Your personal rights versus your community responsibilities
I read two things in the Sunday Business Post this week. The first was a “work to welfare” program that would allow unemployed to claim benefit and work, pay tax, if they also did community service. The Minister Eamonn O’Cuiv is at the very least being innovative and open to a more enlightened view of society that is not always black and white when it comes to operating with the Black economy.
The second article I read was in the David Mc’Williams opinion “A matter of life or debt” where he relates the struggle of a businessman on reduced turnover battling it out with the local council who insist on a higher rent for land that is rented to the business. The businessman is unable to pay the increase and the council refuses to reduce their demand.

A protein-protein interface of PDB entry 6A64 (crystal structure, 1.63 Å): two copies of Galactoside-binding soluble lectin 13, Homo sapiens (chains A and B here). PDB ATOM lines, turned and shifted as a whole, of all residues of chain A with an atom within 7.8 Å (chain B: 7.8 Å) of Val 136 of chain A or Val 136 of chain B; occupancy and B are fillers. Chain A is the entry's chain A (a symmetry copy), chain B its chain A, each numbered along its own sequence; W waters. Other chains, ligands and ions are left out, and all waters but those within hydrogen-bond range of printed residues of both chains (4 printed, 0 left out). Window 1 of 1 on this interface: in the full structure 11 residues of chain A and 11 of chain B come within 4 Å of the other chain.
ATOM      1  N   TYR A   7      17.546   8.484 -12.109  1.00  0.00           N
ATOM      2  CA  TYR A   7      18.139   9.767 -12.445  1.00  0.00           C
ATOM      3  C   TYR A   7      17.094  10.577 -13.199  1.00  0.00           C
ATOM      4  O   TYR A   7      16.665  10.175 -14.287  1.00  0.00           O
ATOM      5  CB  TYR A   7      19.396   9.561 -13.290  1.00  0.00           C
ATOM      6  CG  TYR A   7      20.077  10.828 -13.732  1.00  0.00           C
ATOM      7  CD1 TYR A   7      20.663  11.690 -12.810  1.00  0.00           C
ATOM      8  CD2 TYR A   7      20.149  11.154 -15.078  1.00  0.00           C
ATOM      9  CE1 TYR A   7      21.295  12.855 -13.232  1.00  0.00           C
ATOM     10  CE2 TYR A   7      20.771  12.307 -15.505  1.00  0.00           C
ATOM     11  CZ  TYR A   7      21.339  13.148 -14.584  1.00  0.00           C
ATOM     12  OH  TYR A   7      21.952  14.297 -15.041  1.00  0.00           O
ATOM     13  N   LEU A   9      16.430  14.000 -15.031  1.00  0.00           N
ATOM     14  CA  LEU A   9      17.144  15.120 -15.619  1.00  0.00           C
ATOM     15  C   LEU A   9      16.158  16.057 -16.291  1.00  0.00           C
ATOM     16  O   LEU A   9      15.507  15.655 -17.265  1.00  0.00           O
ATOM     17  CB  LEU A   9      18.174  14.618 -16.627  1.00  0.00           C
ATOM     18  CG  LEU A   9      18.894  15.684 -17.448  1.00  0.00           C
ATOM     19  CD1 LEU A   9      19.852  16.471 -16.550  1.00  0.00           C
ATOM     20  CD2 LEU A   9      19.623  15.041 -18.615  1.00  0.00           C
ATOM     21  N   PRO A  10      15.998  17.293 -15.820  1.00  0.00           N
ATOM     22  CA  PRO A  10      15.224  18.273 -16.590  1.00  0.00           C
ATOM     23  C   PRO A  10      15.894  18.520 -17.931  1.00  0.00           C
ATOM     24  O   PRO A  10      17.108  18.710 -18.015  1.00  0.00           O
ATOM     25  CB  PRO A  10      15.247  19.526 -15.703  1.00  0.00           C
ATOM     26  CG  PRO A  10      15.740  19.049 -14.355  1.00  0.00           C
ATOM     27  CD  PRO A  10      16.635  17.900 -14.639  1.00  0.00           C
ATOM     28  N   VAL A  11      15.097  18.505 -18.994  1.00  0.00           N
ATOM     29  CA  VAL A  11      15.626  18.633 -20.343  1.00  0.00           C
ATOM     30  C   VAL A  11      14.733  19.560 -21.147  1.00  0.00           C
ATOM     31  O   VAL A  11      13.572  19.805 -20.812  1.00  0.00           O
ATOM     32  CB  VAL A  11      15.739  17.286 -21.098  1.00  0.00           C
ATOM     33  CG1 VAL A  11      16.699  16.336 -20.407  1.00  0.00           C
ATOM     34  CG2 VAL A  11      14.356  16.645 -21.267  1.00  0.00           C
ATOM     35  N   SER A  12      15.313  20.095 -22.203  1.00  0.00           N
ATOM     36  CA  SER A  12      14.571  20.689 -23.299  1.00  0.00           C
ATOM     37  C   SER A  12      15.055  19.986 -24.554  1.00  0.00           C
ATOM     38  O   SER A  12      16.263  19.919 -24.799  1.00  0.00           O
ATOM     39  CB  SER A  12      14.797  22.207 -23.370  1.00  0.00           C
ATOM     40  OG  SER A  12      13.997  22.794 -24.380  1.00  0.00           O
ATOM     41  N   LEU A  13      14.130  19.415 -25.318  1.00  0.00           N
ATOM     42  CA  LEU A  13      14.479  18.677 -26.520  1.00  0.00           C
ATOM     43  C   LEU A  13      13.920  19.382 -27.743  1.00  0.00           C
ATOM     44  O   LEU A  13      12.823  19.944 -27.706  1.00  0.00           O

Is there perhaps compromise and a win-win opportunity to be had in all parts of society if there is a more open and innovative approach to resolving problems rather than trying to plug the cashflow issue of businesses or social welfare fraud reduction?
What if the businessman were to undertake to provide the services of the machinery that are lying dormant on the disputed council rented ground and offer the use of that machinery in lieu of the extra cash being sought by the council. What is more that same machinery could be loaned out to the “Community Welfare to Work” sector of the community in which the businessman operates and the community benefits.
In marketing terms the businessman gains much more than a reduced rent bill for the land, but a high profile within the community as his machinery is exposed on a more regular basis within the community and as such is more likely to be hired by members of the community as they need it in the future.
You’re responsible to your community, to your customers, to your employees and to your suppliers. Serve them all and your rights thing tends to take care of itself.